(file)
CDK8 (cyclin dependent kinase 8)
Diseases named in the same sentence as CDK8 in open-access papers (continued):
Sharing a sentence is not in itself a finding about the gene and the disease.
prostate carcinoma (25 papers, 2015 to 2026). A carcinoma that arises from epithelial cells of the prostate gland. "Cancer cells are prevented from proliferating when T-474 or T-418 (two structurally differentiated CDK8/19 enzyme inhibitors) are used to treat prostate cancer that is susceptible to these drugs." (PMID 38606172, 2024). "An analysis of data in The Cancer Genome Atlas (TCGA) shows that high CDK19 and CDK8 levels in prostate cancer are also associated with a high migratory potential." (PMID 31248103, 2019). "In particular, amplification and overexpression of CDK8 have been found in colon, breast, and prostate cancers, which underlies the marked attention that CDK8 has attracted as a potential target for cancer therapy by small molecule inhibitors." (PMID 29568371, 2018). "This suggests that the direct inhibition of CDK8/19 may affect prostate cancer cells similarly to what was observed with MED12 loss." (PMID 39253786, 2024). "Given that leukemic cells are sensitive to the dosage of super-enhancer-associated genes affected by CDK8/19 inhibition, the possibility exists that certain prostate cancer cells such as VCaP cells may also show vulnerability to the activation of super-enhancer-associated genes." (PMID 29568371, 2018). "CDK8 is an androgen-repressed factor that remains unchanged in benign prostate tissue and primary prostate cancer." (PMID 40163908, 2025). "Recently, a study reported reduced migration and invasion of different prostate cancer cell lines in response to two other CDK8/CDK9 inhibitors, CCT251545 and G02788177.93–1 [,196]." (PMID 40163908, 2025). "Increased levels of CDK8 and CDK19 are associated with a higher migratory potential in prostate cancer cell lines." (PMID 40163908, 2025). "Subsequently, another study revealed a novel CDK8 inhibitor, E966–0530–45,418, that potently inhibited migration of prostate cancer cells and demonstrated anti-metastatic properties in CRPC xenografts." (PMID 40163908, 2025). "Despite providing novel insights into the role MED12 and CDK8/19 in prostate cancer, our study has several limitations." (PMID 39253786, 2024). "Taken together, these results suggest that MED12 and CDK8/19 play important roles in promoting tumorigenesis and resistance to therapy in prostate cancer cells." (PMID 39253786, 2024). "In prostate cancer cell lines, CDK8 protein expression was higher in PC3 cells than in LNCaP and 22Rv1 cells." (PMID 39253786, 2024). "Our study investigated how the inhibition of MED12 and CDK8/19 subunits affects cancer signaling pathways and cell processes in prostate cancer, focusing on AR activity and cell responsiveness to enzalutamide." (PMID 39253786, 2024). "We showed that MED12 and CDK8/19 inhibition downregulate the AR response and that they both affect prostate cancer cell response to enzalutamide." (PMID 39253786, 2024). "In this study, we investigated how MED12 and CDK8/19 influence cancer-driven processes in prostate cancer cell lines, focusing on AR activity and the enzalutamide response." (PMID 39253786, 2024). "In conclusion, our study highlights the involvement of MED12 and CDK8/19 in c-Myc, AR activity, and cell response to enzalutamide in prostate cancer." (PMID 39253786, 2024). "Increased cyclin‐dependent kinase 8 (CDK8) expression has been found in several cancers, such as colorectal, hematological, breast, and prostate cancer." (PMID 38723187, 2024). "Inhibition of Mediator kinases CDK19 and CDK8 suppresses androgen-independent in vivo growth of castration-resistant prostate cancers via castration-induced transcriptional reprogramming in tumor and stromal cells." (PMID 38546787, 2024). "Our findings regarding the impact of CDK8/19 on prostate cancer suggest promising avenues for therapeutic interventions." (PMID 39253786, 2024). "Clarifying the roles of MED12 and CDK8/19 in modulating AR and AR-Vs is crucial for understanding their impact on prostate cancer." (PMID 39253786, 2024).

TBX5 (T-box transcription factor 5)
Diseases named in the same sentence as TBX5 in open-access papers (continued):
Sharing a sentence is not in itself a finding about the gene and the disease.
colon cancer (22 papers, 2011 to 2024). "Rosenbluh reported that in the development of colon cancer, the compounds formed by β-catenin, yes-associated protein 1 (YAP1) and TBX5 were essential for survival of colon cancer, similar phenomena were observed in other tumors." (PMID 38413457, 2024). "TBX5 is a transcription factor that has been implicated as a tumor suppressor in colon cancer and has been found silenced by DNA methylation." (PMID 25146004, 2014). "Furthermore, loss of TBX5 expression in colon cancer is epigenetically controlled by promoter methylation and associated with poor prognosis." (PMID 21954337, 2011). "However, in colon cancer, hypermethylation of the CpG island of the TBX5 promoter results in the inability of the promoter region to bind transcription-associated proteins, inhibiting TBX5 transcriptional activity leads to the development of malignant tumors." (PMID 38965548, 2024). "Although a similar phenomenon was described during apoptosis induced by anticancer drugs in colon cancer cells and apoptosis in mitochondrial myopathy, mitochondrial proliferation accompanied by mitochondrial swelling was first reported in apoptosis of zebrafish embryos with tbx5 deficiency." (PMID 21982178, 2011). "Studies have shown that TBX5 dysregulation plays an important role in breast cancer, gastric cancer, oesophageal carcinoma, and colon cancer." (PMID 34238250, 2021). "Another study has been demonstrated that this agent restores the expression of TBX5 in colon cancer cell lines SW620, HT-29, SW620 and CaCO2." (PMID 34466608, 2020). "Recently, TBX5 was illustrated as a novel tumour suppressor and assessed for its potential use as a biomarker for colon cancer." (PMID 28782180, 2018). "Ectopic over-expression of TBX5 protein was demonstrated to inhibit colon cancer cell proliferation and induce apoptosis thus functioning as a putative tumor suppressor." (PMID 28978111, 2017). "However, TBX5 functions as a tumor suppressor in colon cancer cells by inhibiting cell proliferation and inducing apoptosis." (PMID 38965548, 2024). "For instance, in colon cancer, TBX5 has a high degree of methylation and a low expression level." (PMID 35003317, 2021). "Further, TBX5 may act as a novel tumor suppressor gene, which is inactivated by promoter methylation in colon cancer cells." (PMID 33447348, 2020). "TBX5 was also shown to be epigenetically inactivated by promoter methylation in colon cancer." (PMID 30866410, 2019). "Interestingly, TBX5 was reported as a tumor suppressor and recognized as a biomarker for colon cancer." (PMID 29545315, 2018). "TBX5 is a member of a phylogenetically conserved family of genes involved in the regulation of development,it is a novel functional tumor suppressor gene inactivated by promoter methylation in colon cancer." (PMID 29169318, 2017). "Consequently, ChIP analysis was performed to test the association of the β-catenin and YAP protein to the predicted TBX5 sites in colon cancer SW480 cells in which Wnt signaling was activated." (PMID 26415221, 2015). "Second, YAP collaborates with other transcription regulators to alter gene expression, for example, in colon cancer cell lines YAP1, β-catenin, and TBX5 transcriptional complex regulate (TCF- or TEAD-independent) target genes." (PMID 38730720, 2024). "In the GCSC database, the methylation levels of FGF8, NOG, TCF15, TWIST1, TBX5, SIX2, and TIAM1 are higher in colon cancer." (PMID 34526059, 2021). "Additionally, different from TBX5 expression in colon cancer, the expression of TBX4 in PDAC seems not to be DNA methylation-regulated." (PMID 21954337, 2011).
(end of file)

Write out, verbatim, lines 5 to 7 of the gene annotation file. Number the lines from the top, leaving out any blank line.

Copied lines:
TBX5 (T-box transcription factor 5)
Diseases named in the same sentence as TBX5 in open-access papers (continued):
Sharing a sentence is not in itself a finding about the gene and the disease.